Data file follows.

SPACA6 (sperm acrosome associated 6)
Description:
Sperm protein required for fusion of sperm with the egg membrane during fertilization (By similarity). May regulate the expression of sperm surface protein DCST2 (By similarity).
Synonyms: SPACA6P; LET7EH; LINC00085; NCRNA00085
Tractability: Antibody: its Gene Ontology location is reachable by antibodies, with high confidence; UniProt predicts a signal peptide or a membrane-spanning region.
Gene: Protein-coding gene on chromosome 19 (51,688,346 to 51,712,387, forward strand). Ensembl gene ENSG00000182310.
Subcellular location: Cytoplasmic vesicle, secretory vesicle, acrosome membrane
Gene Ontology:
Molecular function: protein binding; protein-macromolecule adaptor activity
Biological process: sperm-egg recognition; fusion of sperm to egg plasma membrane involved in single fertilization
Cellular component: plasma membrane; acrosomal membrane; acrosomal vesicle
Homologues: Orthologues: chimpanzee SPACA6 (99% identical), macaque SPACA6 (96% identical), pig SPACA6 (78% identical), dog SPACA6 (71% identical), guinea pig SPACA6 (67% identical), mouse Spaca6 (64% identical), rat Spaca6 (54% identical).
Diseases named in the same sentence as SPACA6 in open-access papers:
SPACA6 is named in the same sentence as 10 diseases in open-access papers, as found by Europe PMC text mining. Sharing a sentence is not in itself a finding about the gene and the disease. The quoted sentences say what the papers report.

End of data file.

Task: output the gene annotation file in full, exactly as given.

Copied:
SPACA6 (sperm acrosome associated 6)
Description:
Sperm protein required for fusion of sperm with the egg membrane during fertilization (By similarity). May regulate the expression of sperm surface protein DCST2 (By similarity).
Synonyms: SPACA6P; LET7EH; LINC00085; NCRNA00085
Tractability: Antibody: its Gene Ontology location is reachable by antibodies, with high confidence; UniProt predicts a signal peptide or a membrane-spanning region.
Gene: Protein-coding gene on chromosome 19 (51,688,346 to 51,712,387, forward strand). Ensembl gene ENSG00000182310.
Subcellular location: Cytoplasmic vesicle, secretory vesicle, acrosome membrane
Gene Ontology:
Molecular function: protein binding; protein-macromolecule adaptor activity
Biological process: sperm-egg recognition; fusion of sperm to egg plasma membrane involved in single fertilization
Cellular component: plasma membrane; acrosomal membrane; acrosomal vesicle
Homologues: Orthologues: chimpanzee SPACA6 (99% identical), macaque SPACA6 (96% identical), pig SPACA6 (78% identical), dog SPACA6 (71% identical), guinea pig SPACA6 (67% identical), mouse Spaca6 (64% identical), rat Spaca6 (54% identical).
Diseases named in the same sentence as SPACA6 in open-access papers:
SPACA6 is named in the same sentence as 10 diseases in open-access papers, as found by Europe PMC text mining. Sharing a sentence is not in itself a finding about the gene and the disease. The quoted sentences say what the papers report.